Dementia generally refers to any condition characterized by a decline in cognitive ability, and is caused by abnormal changes or damage to cells in the brain.
Millions of people worldwide have dementia, a term which encompasses a wide range of medical conditions, including Alzheimer’s disease, the most common type of dementia. According to the Alzheimer’s Association, Alzheimer’s disease accounts for 60-80% of dementia cases. However, dementia generally refers to any condition characterized by a decline in cognitive ability, and is caused by abnormal changes or damage to cells in the brain.
Dementia is not considered to be a normal part of aging, and the condition can severely impair everyday life for those affected. People living with dementia may be unable to function independently, and may struggle with their feelings and behavior, especially around friends, family, and caregivers. Other common symptoms of dementia include loss of memory and coordination, trouble keeping track of appointments and bills, and often forgetting personal belongings like wallets or cell phones.
What Causes Dementia?
Dementia is caused by deterioration in the part of the brain responsible for thoughts, actions, and memories. When cells in this region of the brain are damaged, one experiences symptoms like problems with memory and coordination. Alzheimer’s disease is caused by the build-up of abnormal proteins which form plaque-like deposits in the brain and destroy cells, which can result in severe decline in cognitive function.
Vascular dementia, the second most common type of dementia, happens when there is inadequate blood flow to the brain, and generally presents in patients who have had a series of strokes. Although most types of dementia, including Alzheimer’s disease and vascular dementia, are progressive and irreversible, some types of dementia, such as dementia caused by vitamin deficiencies or blunt-force trauma to the head may clear up once the patient’s vitamin levels have been restored, or once the injury heals.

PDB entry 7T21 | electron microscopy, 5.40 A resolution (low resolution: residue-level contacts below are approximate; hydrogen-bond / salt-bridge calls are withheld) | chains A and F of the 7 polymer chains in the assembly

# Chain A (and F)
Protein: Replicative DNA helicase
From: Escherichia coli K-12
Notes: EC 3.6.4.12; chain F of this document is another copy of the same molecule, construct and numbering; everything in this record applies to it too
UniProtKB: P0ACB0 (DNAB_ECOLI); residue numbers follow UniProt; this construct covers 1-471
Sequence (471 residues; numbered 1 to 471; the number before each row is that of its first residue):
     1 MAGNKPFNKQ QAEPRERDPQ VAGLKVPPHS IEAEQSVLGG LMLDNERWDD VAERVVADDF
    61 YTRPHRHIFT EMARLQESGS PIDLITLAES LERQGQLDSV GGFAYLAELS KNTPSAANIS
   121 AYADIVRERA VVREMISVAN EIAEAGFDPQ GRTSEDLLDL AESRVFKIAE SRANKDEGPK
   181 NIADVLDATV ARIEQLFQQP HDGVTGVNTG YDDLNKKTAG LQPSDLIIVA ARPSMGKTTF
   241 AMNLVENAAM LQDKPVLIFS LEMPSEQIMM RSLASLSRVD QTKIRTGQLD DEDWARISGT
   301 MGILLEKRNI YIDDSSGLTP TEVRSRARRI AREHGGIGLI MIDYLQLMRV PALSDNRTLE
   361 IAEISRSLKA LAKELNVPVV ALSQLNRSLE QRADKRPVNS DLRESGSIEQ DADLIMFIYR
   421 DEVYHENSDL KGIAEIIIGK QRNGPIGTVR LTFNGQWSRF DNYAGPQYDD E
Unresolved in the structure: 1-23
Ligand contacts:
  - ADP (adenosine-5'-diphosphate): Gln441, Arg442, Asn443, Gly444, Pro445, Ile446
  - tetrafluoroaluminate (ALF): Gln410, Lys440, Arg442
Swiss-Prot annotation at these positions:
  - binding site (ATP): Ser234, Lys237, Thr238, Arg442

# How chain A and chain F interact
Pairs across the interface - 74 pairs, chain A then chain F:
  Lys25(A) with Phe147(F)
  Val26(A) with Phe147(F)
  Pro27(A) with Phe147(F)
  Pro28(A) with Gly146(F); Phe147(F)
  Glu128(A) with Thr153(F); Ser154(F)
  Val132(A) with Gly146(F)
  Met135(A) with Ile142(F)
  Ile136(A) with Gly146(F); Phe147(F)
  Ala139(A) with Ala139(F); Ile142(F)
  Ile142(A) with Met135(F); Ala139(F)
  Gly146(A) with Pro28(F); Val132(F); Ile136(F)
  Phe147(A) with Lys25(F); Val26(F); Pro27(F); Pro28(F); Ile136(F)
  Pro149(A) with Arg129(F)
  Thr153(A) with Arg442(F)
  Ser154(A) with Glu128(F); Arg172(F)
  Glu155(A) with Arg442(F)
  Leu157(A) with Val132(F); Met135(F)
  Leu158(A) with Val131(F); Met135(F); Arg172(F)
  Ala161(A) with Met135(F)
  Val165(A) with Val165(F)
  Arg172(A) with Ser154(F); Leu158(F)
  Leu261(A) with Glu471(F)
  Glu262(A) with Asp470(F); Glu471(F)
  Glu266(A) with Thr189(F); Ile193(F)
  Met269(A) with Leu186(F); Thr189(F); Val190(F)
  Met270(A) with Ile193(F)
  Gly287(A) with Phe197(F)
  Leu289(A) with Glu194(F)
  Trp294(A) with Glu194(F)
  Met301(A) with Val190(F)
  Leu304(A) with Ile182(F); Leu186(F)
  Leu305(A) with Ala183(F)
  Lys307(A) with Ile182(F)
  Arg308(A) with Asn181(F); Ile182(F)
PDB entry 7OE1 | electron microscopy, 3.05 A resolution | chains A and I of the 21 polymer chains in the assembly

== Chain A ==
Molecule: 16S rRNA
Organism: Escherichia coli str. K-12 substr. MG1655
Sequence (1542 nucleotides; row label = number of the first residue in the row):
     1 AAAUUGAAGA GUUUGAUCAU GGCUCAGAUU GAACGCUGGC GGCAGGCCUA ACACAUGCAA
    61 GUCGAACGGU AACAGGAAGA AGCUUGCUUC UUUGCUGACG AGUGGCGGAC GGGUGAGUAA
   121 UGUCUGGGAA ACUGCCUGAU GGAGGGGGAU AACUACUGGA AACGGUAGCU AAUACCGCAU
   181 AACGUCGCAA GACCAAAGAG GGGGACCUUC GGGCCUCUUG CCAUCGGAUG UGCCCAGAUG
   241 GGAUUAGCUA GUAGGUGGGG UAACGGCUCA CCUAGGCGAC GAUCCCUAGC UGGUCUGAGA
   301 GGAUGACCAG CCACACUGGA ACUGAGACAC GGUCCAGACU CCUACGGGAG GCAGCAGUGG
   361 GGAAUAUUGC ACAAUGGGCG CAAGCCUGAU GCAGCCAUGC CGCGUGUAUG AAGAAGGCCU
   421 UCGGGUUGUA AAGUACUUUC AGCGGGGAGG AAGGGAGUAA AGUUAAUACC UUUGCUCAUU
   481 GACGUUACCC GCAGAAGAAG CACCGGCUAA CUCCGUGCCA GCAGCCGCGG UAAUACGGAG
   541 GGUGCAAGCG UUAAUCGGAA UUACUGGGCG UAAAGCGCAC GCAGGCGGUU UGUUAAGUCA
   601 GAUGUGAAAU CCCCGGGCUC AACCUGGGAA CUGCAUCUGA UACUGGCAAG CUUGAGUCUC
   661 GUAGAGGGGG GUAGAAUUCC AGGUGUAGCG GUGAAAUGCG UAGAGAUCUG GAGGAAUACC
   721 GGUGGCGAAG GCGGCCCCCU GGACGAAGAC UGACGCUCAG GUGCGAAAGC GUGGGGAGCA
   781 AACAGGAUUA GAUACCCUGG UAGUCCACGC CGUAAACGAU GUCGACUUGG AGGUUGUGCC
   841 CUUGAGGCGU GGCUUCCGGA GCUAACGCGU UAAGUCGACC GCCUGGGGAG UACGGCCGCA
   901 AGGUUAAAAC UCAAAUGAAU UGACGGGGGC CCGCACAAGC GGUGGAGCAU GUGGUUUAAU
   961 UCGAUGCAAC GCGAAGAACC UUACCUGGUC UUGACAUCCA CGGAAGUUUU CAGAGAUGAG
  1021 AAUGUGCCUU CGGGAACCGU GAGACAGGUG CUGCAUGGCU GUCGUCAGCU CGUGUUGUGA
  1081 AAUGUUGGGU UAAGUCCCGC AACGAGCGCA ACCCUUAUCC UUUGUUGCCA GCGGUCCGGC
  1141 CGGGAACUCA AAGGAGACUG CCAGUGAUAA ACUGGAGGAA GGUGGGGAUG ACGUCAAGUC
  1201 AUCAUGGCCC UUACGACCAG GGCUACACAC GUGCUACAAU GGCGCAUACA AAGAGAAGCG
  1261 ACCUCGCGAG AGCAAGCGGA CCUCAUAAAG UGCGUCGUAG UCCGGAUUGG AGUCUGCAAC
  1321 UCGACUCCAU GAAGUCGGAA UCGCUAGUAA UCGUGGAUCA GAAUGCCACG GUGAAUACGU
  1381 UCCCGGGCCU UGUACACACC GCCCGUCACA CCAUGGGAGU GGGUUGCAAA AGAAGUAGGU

Does Cannabis Use Lead To Dementia?
Some claim that regular cannabis use may accelerate memory loss and lower cognitive function over time, and studies have consistently shown that those who have recently used marijuana demonstrate acute memory dysfunction along with other short-term impairments in cognitive function. Currently, there is not enough evidence to suggest that the effects of THC and other medicines found in cannabis persist after intoxication. In fact, some research shows that the residual effects of THC subside completely subside 48 hours after administration. However, more research is needed before we can effectively dismiss a link between cannabis use and dementia.
Can Cannabis Be Used To Treat Dementia?
As states race to legalize medical marijuana, many have become more interested in the therapeutic effects of cannabis, especially on those with progressive, incurable diseases like dementia. Although there has been little research done on the effects of cannabis use in those with Alzheimer’s disease or other forms of dementia, some literature has shown that cannabis may be helpful in treating symptoms of agitation, irritability, and loss of appetite that usually also present in patients with dementia. With this in mind, dementia care should occur under the guidance of a caring and knowledgeable cannabis specialist.
There is also considerable excitement and interest in the cannabis community about whether cannabis or its derivatives can help slow or prevent dementia. Sadly, there is little evidence as of yet to support this enthusiasm. In the test tube, there are data to suggest that CBD and other cannabinoids may be “neuroprotective” – preventing further degradation of brain function. However, there is currently no research in humans suggesting that any derivative of cannabis, including THC or CBD, is effective in treating memory loss as a result of Alzheimer’s or other types of dementia. Moreover, the participants in the study above already had significant memory loss and impaired cognitive function, and there have not been studies conducted on patients in the early stages of cognitive decline.
All enthusiasm aside, it’s important to remember that humans are complex organisms and what works in a test-tube or even in a mouse, does not mean it will work for people. In fact, most medications that work for rodents, do not work in people. We need to slow our roll, and wait for the studies to be done.
Jordan Tishler, M.D. is a physician, cannabis specialist, and faculty at Harvard Medical School. He is also President of the Association of Cannabis Specialists, and CEO of InhaleMD – a private institute of cannabis medicine. For more information, or to set up a consultation with the team at InhaleMD, call (617) 861-8519.